Fun Tools for Poly Clay

The ideal stamps for decorating polymer clay

Peg Stamping on Poly Clay

Our peg stamps are little and highly detailed and lend themselves well to polymer clay and the mold making process. All stamps from our entire line of peg stamps and peg stamp sets can be used on polymer clay, precious metal clay (pmc), air dry clay, and art silver clay. So whether it’s ornaments, home decor, or jewelry you’re working on, you are sure to find Rubber Stamp Tapestry peg stamps a great addition for your project.

1. Choose Your Clay

1. Choose Your Clay

Polymer clay is soft until baked. Slight differences between brands can affect conditioning, malleability, durability, and longevity after baking, as well as impression permanence (when dry stamping into clay). Experiment to see which works best for you.

2. Choose Technique

2. Choose Your Technique

There are a myriad of stamping techniques from which to choose. We will look at three simple techniques and each will require different supplies.

  • Stamping on unbaked clay.
  • Dry stamping (without ink) on unbaked clay.
  • Stamping on baked clay.

3. Choose Your Ink

3. Choose Your Ink

If you use ink, we recommend using a solvent ink like Staz-On™. Solvent inks are formulated for nonporous surfaces and are sure to give good results. You can also use acrylic paint on polymer clay for stamping as well as coloring.

4. Condition the Clay

4. Condition the Clay

Polymer clay must be conditioned before use to make it malleable and thoroughly incorporate the plasticizers. You’ll want to condition the clay until it is workable. Depending on the brand, this may mean simply working it with your hands, using a pasta machine, or even a food processor. Sculpey™ takes less time to condition. Warm clay will be easier to condition and the best way to warm it is with body heat, anything hotter and the clay may begin to cure. Never heat clay in a microwave as it will cause the clay to harden.

5. Stamp

5. Stamp

Once your clay is workable, you can roll it into the thickness that you desire. The thickness will affect bake time as well as the durability of the piece after it’s baked. If your piece is too thick it will require a longer bake time and if it’s too thin it may be brittle and break after baking. Refer to the manufacturer’s instructions for more information.

  • Dry Stamping on Unbaked Clay – spritz clay with water, which will act as a release agent. Gently press the stamp into the clay with steady pressure, like stamping on paper. If you press too deeply, you’ll create a moon around the image.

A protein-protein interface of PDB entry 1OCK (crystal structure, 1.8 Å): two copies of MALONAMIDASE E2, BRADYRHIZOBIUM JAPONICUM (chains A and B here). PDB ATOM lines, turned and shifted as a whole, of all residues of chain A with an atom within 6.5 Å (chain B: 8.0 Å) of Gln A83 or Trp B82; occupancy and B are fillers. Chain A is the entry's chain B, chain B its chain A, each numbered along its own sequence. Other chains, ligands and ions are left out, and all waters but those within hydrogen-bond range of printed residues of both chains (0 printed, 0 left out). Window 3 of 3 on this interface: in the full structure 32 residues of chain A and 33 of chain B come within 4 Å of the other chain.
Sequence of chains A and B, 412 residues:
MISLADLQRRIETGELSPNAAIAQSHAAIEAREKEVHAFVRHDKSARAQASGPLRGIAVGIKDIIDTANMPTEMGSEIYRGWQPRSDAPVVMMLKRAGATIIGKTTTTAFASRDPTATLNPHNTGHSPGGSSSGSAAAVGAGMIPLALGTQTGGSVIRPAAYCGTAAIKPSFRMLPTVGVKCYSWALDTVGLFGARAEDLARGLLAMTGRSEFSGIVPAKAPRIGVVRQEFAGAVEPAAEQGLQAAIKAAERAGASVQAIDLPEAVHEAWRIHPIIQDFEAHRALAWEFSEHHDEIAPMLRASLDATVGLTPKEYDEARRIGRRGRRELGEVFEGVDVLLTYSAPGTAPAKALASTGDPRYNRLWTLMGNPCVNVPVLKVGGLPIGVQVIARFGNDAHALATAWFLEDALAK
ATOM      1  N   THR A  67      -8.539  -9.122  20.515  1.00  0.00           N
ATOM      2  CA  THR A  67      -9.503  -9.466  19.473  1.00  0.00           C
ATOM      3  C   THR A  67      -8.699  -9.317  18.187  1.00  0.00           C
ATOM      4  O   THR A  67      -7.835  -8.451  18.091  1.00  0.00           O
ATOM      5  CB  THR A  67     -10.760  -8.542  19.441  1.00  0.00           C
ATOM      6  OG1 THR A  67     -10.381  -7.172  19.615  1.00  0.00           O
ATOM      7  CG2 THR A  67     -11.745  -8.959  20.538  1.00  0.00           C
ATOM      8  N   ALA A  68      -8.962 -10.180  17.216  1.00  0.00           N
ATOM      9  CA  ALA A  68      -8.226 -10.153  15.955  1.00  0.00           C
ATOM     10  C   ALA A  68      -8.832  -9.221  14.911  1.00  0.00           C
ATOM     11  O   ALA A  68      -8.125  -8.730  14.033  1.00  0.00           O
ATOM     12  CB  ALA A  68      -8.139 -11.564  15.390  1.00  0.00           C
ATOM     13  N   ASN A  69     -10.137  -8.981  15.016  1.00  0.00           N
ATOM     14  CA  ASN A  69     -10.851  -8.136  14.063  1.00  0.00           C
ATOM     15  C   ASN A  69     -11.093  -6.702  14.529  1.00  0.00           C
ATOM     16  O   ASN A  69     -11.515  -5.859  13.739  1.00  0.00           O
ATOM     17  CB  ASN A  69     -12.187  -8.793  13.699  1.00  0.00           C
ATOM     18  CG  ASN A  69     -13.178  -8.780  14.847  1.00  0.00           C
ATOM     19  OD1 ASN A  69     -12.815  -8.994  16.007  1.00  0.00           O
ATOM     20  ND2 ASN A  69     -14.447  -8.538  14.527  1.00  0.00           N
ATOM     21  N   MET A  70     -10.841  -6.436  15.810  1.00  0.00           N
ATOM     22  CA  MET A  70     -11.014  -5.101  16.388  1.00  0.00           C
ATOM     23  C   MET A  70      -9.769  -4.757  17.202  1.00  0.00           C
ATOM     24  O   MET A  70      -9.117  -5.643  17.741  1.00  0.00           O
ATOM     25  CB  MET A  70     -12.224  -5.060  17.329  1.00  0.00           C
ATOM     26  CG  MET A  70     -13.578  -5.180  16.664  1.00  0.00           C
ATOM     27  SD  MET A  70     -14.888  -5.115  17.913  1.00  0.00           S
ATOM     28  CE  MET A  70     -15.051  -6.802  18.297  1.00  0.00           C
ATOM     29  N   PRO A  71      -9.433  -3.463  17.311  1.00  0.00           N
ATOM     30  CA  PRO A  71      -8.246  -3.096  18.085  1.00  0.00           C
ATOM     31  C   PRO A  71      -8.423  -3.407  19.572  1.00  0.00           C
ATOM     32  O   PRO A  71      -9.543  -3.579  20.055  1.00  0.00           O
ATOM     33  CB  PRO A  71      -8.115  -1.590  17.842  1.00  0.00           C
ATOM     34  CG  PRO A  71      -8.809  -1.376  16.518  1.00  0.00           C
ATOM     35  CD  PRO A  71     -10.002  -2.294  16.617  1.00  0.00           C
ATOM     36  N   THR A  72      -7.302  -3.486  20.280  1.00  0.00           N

• Ink Stamping on Unbaked Clay – use a solvent ink like Staz-on™ to stamp directly onto unbaked clay.
  • Stamping on Baked Clay – stamp baked clay just like you would paper, but use either ink or acrylic paint. Follow the ink and/or clay manufacturer’s instructions regarding possible heat setting.

6. Clean the Stamps

6. Clean the Stamps

When dry stamping, remove any clay in the crevices of the stamp with a small ball of clay, dabbing the stamp lightly to adhere stuck clay. Then, thoroughly clean the stamp with a stamp cleaner. If using ink, you’ll want to clean between ink colors and after the final stamping. Solvent inks may color the rubber and cleaning early will minimize this.

The Rub-it Scrub-It by Ranger, upholstery fabric, denim, or any coarse fabric combined with the cleaning solution makes a great stamp cleaner. Use a toothbrush to clean recessed areas of the stamp. To protect your stamps, clean them before storing.

7. Bake

7. Bake

After stamping you will need to bake the polymer clay. Refer to the clay manufacturer’s instructions for bake times. A rule of thumb is for every ¼” (6 mm) of clay thickness, bake 30 minutes at 275F (135C). Instead of your home oven, we recommended a toaster oven designated only for the purpose of baking polymer clay. To prevent overbaking, you will need an internal thermometer if your toaster is not equipped with one.

8. Finishing and Fixing

8. Finishing and Fixing Goofs

After stamping you will need to bake the polymer clay. Refer to the clay manufacturer’s instructions for bake times. A rule of thumb is for every ¼” (6 mm) of clay thickness, bake 30 minutes at 275F (135C). Instead of your home oven, we recommended a toaster oven designated only for the purpose of baking polymer clay. To prevent overbaking, you will need an internal thermometer if your toaster is not equipped with one.